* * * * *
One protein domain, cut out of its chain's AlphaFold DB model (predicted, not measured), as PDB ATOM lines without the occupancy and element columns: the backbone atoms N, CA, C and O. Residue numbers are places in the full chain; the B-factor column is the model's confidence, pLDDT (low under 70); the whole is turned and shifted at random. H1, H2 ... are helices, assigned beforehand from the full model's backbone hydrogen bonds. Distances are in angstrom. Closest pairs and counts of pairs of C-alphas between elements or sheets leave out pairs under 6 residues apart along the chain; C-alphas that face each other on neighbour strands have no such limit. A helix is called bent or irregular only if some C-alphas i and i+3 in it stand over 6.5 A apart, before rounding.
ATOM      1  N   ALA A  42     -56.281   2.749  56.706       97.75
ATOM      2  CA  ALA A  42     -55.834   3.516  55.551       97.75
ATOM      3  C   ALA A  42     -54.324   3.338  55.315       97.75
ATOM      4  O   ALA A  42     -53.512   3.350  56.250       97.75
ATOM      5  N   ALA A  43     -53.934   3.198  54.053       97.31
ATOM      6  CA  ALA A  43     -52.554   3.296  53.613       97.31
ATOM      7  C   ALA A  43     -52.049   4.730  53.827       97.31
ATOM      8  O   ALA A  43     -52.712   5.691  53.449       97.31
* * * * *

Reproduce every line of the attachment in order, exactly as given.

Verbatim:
One protein domain, cut out of its chain's AlphaFold DB model (predicted, not measured), as PDB ATOM lines without the occupancy and element columns: the backbone atoms N, CA, C and O. Residue numbers are places in the full chain; the B-factor column is the model's confidence, pLDDT (low under 70); the whole is turned and shifted at random. H1, H2 ... are helices, assigned beforehand from the full model's backbone hydrogen bonds. Distances are in angstrom. Closest pairs and counts of pairs of C-alphas between elements or sheets leave out pairs under 6 residues apart along the chain; C-alphas that face each other on neighbour strands have no such limit. A helix is called bent or irregular only if some C-alphas i and i+3 in it stand over 6.5 A apart, before rounding.
ATOM      1  N   ALA A  42     -56.281   2.749  56.706       97.75
ATOM      2  CA  ALA A  42     -55.834   3.516  55.551       97.75
ATOM      3  C   ALA A  42     -54.324   3.338  55.315       97.75
ATOM      4  O   ALA A  42     -53.512   3.350  56.250       97.75
ATOM      5  N   ALA A  43     -53.934   3.198  54.053       97.31
ATOM      6  CA  ALA A  43     -52.554   3.296  53.613       97.31
ATOM      7  C   ALA A  43     -52.049   4.730  53.827       97.31
ATOM      8  O   ALA A  43     -52.712   5.691  53.449       97.31